Higher Power – ‘Soul Structure’

By Glen Bushell

Let’s not beat around the bush here; Higher Power are a pretty hot commodity in UK hardcore right now. In fact, their reach goes further than just our shores and the last year has seen them make waves worldwide. Virtually any flyer that appears for a hardcore show will have their name on it, and all signs are pointing to them being one of the scene’s biggest exports. With good reason, too.

This means, then, that the old saying “With great power comes great responsibility,” rings true, and the anticipation for Higher Power to deliver on their debut album, ‘Soul Structure’, is very high. We’ve seen it countless times before when bands generate this much hype: they get accused of selling out, or being nothing more than just a t-shirt band with little substance or originality. In the case of Higher Power, they have exceeded expectations and then some, taking a tried and tested formula and making it their own.

The razor sharp riff that opens up ‘Can’t Relate’ bleeds into a classic ‘90s hardcore sound: fast verses, stop/start choruses, and the groove-laden breakdowns that you want from a hardcore record. It’s a style of music that’s not supposed to be fancy and intricate, and while Higher Power don’t really deviate from their chosen path, ‘Looking Inward’ and ‘Four Walls Black’ are perfect examples of how great hardcore can sound when played with vigour and passion.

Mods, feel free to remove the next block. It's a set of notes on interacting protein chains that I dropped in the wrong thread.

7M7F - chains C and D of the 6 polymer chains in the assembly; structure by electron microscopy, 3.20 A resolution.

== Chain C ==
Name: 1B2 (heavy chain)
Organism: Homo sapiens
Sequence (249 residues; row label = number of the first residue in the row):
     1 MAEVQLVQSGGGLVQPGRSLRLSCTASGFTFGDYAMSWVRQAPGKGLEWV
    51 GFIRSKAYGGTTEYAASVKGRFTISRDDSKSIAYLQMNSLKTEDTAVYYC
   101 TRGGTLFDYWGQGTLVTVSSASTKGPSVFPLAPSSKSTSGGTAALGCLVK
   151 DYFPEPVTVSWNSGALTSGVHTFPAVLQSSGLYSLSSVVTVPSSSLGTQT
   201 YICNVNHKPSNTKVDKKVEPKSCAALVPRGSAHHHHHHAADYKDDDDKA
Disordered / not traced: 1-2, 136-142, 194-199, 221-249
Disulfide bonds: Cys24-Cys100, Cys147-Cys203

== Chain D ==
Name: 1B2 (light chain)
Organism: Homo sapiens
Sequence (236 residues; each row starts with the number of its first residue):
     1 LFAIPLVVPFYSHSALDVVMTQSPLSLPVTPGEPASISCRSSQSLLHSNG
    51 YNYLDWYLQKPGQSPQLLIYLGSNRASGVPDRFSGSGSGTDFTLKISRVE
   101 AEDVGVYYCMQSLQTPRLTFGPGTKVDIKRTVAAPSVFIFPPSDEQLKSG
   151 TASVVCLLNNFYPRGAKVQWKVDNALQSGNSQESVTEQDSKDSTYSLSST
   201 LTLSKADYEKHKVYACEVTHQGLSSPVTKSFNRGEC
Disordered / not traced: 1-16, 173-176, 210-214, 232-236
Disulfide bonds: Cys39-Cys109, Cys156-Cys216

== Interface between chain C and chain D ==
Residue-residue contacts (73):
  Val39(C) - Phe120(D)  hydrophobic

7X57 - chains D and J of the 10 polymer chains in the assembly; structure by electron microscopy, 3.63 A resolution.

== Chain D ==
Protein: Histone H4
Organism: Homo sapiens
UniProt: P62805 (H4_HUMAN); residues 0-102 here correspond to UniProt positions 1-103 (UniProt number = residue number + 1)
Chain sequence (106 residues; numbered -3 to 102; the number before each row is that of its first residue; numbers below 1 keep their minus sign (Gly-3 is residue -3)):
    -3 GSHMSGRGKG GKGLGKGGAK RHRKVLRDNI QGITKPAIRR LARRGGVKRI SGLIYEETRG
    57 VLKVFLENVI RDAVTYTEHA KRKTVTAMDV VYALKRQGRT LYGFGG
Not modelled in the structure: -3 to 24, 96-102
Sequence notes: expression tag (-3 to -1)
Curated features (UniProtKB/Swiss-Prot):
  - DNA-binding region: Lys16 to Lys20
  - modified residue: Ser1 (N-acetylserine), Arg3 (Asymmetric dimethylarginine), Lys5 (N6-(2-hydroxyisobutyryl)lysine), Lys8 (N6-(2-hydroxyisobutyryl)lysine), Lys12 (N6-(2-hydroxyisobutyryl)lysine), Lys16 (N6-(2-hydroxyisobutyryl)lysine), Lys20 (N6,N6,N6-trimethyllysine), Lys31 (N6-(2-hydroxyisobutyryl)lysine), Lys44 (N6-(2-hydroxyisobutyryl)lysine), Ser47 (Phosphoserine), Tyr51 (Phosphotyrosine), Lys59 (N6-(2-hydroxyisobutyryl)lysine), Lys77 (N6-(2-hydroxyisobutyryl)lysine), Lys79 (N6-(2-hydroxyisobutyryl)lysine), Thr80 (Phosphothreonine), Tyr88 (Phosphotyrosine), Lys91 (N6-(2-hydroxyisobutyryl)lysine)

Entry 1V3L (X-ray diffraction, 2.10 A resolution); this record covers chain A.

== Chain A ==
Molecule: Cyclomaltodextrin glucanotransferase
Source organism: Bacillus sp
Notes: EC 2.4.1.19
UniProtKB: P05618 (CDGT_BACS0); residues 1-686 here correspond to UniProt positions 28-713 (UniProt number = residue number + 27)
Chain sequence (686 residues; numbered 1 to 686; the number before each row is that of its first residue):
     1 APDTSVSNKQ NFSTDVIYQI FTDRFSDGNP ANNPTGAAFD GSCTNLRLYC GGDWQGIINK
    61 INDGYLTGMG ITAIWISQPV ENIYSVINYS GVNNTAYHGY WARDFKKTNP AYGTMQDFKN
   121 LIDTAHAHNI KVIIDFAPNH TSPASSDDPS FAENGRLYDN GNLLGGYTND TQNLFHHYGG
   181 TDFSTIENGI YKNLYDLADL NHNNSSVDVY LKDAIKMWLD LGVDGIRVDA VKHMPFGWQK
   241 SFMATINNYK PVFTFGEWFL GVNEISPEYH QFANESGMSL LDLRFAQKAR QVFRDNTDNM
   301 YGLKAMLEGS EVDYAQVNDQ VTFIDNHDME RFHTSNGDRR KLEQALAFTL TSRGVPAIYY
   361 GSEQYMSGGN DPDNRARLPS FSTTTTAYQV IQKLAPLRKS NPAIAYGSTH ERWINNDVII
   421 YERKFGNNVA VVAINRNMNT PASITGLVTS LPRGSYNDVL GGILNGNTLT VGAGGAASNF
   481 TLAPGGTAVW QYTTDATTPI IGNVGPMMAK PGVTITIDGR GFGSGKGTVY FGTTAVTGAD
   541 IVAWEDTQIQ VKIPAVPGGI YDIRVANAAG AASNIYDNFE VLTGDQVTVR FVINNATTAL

Something that has followed Higher Power around for their relatively short lifespan is the comparison to their US counterparts, Turnstile. While it could be justified on the surface of ‘Soul Structure’, dig a little deeper into the record, and the lineage of hardcore, and something more becomes apparent. The hooks that permeate ‘Hole’ are redolent of the alt-rock baiting sound of Into Another, while ‘Between Concrete and Sky’ sounds like the song Supertouch didn’t get a chance to write.

What makes Higher Power so distinguishable is Jimmy Wizard’s vocal approach, which is less than conventional by today’s standards. There’s no screaming here, save the occasional drawn out syllable, and while they aren’t the first band to do this, it is unique enough to make the lightening quick verbiage of ‘Embrace’ seem fresh. Even down to lyrical content, focusing more on introspection, hope, and mental health, Wizard keeps things direct and relatable, swerving the machismo usually associated with hardcore.

Back in the days when message boards were the chosen medium for hardcore kids to voice their opinions, you can almost see how Higher Power would divide people in different threads. But this is 2017, and ‘Soul Structure’ is an album that pays homage to the past without sullying the genre. So much so that even the most jaded ‘old school’ hardcore fans would struggle to not get excited about it. More importantly though, ‘Soul Structure’ gives a modern voice to hardcore and is something that a new generation of hardcore kids can believe in.

GLEN BUSHELL

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